Servers play a vital role in your IT infrastructure. And it’s paramount that you monitor their uptime and general performance to keep that infrastructure at its best. Unfortunately, disgruntled customers could decide to look elsewhere if your web server experiences downtime, runs slowly, is prone to outages, or is hindered by any other performance problems. Worst of all, critical business data (e.g. client records, financial information) can be corrupted if an internal file server creates errors.

Server monitoring enables you to watch over your systems and track numerous metrics that can make managing your IT operations easier. Generally, a server monitor runs accessibility tests to make sure that the server is reachable and live, and assesses response times to determine if its speed is good enough to satisfy users.

Server monitoring also flags errors such as corrupt files, security breaches, and various other issues. It’s predictive, too: server monitoring will show you if a disk is approaching capacity or you’re heading into other memory-related difficulties.

Often, server monitoring is used for real-time data processing, yet it can be a valuable way to delve into historical data. Checking information from the past enables analysts to identify if a server’s performance has gotten worse over a specific period. And they can also predict if (or when) crashes may occur.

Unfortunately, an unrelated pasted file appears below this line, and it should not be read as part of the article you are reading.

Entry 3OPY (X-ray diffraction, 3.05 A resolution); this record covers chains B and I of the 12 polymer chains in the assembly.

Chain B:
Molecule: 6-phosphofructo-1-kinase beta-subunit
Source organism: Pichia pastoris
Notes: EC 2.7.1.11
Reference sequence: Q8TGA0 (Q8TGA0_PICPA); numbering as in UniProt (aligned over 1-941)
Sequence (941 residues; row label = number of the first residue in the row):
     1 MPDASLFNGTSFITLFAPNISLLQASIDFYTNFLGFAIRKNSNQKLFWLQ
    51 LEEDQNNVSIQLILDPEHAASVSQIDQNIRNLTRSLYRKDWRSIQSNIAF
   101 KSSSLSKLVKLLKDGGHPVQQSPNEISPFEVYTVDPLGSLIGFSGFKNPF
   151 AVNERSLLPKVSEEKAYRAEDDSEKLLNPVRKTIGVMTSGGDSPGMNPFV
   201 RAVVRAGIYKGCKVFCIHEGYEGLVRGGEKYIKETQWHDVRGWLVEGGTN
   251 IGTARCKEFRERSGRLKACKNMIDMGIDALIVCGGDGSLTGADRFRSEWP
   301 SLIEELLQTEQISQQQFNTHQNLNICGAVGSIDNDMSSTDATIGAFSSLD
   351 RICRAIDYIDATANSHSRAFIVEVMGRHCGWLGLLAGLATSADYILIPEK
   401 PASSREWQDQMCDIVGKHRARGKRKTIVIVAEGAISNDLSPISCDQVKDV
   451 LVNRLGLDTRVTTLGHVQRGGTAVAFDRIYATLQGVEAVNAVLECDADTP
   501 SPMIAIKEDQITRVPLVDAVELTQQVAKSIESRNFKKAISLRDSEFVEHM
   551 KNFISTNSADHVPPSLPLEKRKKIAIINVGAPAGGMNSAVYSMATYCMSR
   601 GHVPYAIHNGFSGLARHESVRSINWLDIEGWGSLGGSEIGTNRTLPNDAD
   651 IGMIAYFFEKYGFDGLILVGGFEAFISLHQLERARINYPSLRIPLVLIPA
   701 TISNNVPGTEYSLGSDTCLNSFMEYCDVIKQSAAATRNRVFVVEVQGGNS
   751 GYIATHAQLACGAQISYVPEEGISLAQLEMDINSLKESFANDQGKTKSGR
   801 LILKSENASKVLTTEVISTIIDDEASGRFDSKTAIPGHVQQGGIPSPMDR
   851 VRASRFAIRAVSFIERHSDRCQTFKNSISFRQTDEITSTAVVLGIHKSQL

The Challenges of Server Management

Server management is a continual process of operating servers to keep track of (and optimize) their reliability, uptime, and overall performance. It represents daily tasks involved in managing a server and maintaining its expected operations. There’s a tight focus on providing the constant availability necessary for a positive user experience, with minimal interruptions.

Managing servers involves a number of functions, though these vary depending on an organization’s IT setup and the amount of servers operated. Most companies incorporate daily monitoring, updating software, installing new tech, troubleshooting, and solving emerging issues into their server management. However, it also usually includes capacity planning and provisioning to make sure the organization has adequate system resources to facilitate its operations. Here’s an example: A business might require web servers capable of supporting up to 8,000 users at the same time, with a burst of as many as 10,000. A server manager would make sure this capacity was always available as required.